For Police, First Responder Communications Network Is Much Needed Good News

By Thomas Manger

This week, the Major Cities Chiefs Association, comprised of the sheriffs and police chiefs of the 69 largest law enforcement agencies in the United States and Canada, met to share best practices. For many police chiefs, this has been a difficult and, in some cases, a heartbreaking time. Spending time with trusted colleagues is needed.

From the intense wildfire season out West, through a string of destructive hurricanes and devastating events in Las Vegas, public safety has been taxed and tested. We applaud the courage and dedication of those who responded to those events and mourn for the officers and other victims, lost and injured. During hard stretches like these and other crisis situations, our first responders rise to the occasion with one goal in mind: to save lives and protect our communities.

Communications is an essential part of this mission. We need the ability to talk to and share information with our fellow responders under all circumstances. And we can’t afford to wait for a signal to open up: when duty calls, we need to talk. More help is on the way on that front, thanks to FirstNet, which stands for the First Responder Network Authority.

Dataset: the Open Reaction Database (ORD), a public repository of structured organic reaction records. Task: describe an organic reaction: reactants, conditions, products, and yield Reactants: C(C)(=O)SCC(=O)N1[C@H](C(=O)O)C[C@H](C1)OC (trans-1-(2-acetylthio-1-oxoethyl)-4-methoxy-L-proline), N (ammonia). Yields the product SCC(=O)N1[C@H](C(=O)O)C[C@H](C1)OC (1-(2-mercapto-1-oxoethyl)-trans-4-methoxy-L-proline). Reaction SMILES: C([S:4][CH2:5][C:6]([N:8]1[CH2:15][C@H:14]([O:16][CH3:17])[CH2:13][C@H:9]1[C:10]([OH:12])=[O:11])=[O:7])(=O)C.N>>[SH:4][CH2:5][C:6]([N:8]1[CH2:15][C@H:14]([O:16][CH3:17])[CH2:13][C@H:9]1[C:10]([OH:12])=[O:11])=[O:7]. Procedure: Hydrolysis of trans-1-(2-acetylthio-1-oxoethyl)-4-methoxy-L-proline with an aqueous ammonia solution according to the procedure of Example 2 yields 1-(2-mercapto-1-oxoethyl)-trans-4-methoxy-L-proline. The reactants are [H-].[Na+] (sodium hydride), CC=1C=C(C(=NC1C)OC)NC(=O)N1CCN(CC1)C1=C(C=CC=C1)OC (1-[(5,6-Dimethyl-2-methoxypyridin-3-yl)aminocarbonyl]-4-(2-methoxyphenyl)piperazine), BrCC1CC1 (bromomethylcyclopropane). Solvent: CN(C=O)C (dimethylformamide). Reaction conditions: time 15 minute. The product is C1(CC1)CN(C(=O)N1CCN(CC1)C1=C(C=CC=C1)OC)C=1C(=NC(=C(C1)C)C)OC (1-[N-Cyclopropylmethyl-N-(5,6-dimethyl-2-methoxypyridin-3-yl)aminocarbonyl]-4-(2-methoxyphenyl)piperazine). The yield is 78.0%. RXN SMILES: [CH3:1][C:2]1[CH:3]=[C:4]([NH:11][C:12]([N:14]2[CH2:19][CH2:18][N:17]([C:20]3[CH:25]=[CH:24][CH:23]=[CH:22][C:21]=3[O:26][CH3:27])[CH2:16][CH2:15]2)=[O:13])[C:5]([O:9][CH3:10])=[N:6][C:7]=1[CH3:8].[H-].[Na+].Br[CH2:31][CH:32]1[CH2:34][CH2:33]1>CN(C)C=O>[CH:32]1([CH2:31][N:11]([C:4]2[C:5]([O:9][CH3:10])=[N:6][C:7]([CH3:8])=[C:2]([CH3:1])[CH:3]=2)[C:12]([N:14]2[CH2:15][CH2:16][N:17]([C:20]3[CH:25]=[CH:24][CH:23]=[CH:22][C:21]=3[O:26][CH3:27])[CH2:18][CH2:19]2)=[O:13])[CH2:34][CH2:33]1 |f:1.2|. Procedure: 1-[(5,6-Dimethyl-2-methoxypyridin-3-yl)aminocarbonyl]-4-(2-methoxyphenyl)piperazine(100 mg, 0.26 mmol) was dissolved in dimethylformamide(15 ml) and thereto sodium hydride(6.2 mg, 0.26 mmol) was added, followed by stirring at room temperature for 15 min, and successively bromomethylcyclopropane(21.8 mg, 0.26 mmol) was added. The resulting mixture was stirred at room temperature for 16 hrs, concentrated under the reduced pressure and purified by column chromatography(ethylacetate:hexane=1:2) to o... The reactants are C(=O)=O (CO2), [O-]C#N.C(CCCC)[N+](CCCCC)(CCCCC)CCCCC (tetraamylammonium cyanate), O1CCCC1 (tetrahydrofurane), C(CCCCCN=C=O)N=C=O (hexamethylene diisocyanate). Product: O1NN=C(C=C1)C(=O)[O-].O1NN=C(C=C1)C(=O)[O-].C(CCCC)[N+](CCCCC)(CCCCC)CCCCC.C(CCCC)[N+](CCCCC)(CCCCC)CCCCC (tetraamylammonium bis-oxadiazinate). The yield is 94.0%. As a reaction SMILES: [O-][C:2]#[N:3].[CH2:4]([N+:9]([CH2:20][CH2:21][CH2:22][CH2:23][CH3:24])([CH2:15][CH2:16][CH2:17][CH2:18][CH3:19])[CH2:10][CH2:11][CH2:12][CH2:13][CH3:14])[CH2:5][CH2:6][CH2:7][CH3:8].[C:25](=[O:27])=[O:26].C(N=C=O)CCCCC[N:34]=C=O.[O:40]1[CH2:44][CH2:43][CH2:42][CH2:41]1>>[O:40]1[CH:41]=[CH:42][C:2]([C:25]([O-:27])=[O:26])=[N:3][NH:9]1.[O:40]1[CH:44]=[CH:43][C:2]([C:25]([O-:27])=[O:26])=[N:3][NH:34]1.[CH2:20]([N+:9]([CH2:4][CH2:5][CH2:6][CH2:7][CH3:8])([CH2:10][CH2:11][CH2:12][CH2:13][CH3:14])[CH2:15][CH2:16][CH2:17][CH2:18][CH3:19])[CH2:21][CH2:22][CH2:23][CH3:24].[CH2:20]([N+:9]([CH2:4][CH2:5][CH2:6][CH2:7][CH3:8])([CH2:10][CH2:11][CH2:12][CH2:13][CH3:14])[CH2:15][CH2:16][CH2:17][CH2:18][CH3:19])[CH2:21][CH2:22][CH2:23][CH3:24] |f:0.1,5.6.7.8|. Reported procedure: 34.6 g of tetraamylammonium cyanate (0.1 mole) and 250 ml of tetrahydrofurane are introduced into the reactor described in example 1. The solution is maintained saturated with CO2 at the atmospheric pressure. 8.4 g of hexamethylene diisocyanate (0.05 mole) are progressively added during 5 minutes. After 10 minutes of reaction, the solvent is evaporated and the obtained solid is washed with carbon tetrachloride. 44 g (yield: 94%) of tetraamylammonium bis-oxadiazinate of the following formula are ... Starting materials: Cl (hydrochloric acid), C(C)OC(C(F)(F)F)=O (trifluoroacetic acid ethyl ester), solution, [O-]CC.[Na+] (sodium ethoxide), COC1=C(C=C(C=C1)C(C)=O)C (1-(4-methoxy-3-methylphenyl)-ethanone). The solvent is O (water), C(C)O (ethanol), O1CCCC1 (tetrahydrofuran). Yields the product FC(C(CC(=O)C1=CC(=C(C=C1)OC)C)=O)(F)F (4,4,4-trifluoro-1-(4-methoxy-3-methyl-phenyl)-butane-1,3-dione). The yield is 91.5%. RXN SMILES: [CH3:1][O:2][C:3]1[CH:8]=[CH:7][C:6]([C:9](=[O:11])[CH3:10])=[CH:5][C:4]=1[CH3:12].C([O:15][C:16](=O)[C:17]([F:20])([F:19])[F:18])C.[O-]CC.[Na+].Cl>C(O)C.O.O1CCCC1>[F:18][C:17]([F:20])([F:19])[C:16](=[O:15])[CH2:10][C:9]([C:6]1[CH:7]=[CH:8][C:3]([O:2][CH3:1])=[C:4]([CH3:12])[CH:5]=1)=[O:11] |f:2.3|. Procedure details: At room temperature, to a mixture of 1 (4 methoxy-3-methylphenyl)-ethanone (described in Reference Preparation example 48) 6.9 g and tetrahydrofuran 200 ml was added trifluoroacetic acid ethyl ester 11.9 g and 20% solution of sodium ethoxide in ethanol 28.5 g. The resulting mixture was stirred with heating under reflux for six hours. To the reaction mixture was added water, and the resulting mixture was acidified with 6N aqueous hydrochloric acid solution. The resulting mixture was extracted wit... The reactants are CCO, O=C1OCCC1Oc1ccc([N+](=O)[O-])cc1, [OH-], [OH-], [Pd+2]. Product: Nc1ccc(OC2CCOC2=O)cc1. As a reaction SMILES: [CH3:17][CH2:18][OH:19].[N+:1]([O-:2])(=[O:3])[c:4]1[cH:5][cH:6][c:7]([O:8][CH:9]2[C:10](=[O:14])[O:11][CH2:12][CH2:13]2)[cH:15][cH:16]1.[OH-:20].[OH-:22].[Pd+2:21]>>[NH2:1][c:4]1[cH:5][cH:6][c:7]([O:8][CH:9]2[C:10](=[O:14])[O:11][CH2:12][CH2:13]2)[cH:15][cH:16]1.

This opinion article was written by Thomas Manger and appears on thehill.com dated October 26, 2017.

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Thomas Manger is the chief of police in Montgomery County, Maryland, and the current president of the Major City Chiefs Association.

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